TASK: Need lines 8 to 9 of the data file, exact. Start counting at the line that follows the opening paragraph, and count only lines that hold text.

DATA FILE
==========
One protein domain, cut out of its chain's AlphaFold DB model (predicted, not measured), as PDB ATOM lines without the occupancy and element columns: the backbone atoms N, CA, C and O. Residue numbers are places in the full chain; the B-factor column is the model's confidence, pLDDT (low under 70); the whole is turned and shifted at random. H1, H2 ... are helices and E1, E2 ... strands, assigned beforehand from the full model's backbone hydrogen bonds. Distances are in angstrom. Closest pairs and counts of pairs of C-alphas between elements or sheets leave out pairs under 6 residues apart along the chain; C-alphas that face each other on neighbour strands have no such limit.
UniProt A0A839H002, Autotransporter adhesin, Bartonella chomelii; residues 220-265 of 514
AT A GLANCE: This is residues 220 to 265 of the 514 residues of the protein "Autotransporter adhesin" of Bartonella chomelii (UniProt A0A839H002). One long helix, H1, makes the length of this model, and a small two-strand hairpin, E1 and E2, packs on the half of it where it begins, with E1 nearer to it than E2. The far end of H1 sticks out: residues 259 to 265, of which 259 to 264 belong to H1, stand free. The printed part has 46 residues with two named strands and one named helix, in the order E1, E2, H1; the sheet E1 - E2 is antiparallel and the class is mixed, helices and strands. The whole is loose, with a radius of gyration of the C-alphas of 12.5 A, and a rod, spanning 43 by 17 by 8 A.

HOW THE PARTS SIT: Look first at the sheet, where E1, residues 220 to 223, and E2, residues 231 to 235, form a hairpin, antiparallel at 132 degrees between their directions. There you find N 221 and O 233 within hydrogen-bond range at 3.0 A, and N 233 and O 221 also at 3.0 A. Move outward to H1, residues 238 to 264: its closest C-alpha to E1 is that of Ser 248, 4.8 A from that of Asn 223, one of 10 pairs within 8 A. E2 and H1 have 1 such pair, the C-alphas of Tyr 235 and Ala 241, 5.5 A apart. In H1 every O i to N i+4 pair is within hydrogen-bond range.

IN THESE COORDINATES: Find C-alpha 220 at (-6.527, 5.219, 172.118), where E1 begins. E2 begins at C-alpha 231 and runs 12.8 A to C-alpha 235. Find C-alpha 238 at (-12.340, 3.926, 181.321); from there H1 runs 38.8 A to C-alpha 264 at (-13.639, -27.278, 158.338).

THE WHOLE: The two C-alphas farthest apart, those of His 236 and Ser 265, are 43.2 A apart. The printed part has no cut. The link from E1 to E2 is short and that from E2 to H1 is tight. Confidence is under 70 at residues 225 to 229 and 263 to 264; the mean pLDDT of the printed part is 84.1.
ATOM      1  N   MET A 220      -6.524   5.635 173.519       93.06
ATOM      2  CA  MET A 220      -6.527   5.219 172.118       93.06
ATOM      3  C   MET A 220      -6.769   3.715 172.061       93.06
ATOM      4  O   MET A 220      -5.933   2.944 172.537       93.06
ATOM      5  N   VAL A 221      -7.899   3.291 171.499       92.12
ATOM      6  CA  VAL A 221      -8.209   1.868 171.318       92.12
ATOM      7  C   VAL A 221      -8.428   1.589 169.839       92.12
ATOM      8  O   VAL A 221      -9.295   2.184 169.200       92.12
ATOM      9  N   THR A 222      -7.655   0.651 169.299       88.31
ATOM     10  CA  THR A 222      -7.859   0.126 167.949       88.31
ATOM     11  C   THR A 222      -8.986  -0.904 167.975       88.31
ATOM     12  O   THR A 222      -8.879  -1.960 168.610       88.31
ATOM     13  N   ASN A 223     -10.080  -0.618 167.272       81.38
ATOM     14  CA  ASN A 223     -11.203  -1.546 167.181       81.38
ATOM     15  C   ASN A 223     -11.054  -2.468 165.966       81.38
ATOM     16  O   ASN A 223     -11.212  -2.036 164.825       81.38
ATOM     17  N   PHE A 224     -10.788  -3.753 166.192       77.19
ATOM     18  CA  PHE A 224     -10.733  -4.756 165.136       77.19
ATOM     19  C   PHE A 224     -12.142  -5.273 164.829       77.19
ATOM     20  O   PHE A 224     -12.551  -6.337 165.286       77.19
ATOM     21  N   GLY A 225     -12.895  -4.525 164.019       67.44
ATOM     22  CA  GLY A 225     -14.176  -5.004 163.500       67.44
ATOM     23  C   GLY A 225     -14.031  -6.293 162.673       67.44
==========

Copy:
ATOM      3  C   MET A 220      -6.769   3.715 172.061       93.06
ATOM      4  O   MET A 220      -5.933   2.944 172.537       93.06